Asheville band leader launches yearlong history of jazz concert series

AMBITIOUS UNDERTAKING: One of the busiest musicians in Asheville will be busier still this year, heading Russ Wilson's History of Jazz concert series. The dozen events take their cues from Paul Whiteman's concert, An Experiment in Modern Music, staged nearly a century ago. Photo by Brad Nathanson

On Feb. 12, 1924, jazz bandleader Paul Whiteman staged a concert at New York City’s famed Aeolian Hall. That event, billed as An Experiment in Modern Music, featured George Gershwin’s premiere performance of “Rhapsody in Blue.” Whiteman (sometimes called the King of Jazz) would go on to stage many more concerts in the Experiment series, and the shows would become an important part of jazz history in the U.S. This year, Asheville’s godfather of jazz, Russ Wilson, is mounting a similar concert series that he calls Russ Wilson’s History of Jazz. The yearlong Sunday evening series at Isis Restaurant & Music Hall kicked off with a Jan. 3 set, and the next installment, “The Roots of Jazz,” takes place Jan. 24.

Pausing between three back-to-back gigs within the space of 24 hours, Wilson explains the idea behind the concert series. “Almost every style of jazz is being played” here in Asheville, he says. He goes on to list some of the many jazz ensembles currently playing in and around town. This city of under 100,000 people is host to no fewer than three larger-scale jazz groups, he says. “There’s my orchestra, there’s the Asheville Jazz Orchestra, there’s Steve Alford‘s Rational Discourse. That’s three fabulous big bands just in Asheville!” Wilson is also putting together yet another big band, the Euphonic Ragtime Orchestra, specifically for the series’ Sunday, Feb. 7, show.

“So I thought, ‘OK, since we’ve got all these styles of jazz being played, why don’t we take that and feature all the local talent?’” Wilson says. “Let’s show the people that we can do this chronological history of jazz.” He notes that the 12-plus concerts in this History of Jazz series will exclusively feature WNC musicians. “There are no national acts, no ‘headline’ names” on the bill, he says. Taken as a whole, the series will guide audiences through the developments in jazz, from pre-jazz gospel vocal to Dixieland to swing, bop and many other styles.

“There is such a cool, eclectic, vibrant jazz scene going on,” Wilson says of Asheville. “You would expect something like this, maybe, in Charlotte. But it’s not happening there, it’s happening here.” He notes that out-of-town visitors at his shows tell him that there’s not a jazz scene like this unless you go to somewhere like New York.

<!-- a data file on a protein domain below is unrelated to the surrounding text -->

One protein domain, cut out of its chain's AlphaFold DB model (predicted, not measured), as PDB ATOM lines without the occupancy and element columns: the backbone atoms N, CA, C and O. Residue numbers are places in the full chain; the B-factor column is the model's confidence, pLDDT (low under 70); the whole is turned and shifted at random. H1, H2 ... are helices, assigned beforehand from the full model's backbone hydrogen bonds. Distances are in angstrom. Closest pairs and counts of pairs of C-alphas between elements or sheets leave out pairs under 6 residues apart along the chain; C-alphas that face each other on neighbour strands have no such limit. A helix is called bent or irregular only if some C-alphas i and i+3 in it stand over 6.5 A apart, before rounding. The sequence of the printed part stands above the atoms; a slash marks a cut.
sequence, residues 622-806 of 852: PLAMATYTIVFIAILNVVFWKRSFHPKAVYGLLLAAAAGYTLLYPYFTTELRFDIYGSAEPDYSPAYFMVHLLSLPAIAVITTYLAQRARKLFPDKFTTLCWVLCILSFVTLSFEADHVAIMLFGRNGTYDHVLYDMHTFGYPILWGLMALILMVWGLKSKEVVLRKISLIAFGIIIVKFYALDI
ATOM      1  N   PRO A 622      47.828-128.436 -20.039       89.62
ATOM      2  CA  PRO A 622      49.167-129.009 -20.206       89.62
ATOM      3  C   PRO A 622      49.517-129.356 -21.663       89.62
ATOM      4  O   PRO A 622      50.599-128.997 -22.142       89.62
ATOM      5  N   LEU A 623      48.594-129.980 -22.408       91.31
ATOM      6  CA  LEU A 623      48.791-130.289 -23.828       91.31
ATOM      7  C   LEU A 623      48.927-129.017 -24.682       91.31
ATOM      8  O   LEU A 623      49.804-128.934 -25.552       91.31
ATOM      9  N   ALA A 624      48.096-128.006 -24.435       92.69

While most of the shows in Russ Wilson’s History of Jazz will take place at Isis (variously upstairs and downstairs, depending on the size of the act), plans are underway for a special Saturday, Nov. 12, show at the Diana Wortham Theatre, titled Russ Wilson’s Experiment in Modern Music. Taking the baton from Whiteman’s concerts of nearly a century ago, this show will feature the premieres of five orchestral jazz works, commissioned specially for the event. Local composers Richard Shulman, Michael Jefry Stevens, Henry Westmoreland (aka Hank West), Alan Theisen and Ben Hovey will each contribute new works. Connecting to the 1924 event, the show will also feature a performance of “Rhapsody in Blue.” The Diana Wortham event is contingent on acquiring funding. “I’m talking to grant writers, and I may do a crowdfunding campaign, but I would love to find a sponsor,” Wilson says.

The longtime Asheville resident (and Hendersonville native) feels that the time is right — both for himself and Asheville — for a concert series such as this. “I’ve gotten to the point of running my own business, Wilson Music Company, and running 12 bands of my own. This [concert series] is the biggest thing I’ve tackled so far. And I’m ready. And if I don’t do it, who will?” Wilson asks.

He believes that Asheville “always has been a kind of bohemian community, one full of music lovers.” He notes that while other cities have had their own music scenes, “right now it’s Asheville’s turn. And I think it’s going to be so for quite a while.”

Wilson quotes his friend and musical associate Hank Bones: “We’re in the golden age of music gigs here in Asheville,” but takes mild issue with that assertion. “I don’t think we’ve even seen [that golden age] yet,” he says.

Wilson’s concert series is an ambitious undertaking, involving booking space and working with the schedules (and temperaments) of dozens of musicians. “People tell me I’m one of the hardest-working people in show business,” Wilson says. “I tell ’em, ‘I’ve got a mortgage, a car payment and a wife!’ But honestly, I wouldn’t have it any other way. This is what I do.” Wilson will emcee all of the concerts and will perform at several of the dates.

Attending Russ Wilson’s History of Jazz, “You’ll get a little bit of a history lesson along with being entertained,” Wilson says, while admitting that the concerts won’t explore “every single detailed genre of jazz.” But then there’s always next year — and beyond — for those.

WHAT: “The Roots of Jazz,” the second installment in the Russ Wilson’s History of Jazz concert series
WHERE: Isis Restaurant & Music Hall,
WHEN: Sunday, Jan. 24, 7:30 p.m. $15


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About Bill Kopp
Author, music journalist, historian, collector, and musician. His first book, "Reinventing Pink Floyd: From Syd Barrett to The Dark Side of the Moon," published by Rowman & Littlefield, is available now. Follow me @the_musoscribe

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